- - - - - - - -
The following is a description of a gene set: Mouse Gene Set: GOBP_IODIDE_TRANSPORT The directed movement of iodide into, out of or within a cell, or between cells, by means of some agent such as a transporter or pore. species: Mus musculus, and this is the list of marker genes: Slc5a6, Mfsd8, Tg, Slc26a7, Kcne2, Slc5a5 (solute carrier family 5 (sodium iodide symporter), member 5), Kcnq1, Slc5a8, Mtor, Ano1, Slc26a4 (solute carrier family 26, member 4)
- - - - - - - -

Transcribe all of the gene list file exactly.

The following is a description of a gene set: Mouse Gene Set: GOBP_IODIDE_TRANSPORT The directed movement of iodide into, out of or within a cell, or between cells, by means of some agent such as a transporter or pore. species: Mus musculus, and this is the list of marker genes: Slc5a6, Mfsd8, Tg, Slc26a7, Kcne2, Slc5a5 (solute carrier family 5 (sodium iodide symporter), member 5), Kcnq1, Slc5a8, Mtor, Ano1, Slc26a4 (solute carrier family 26, member 4)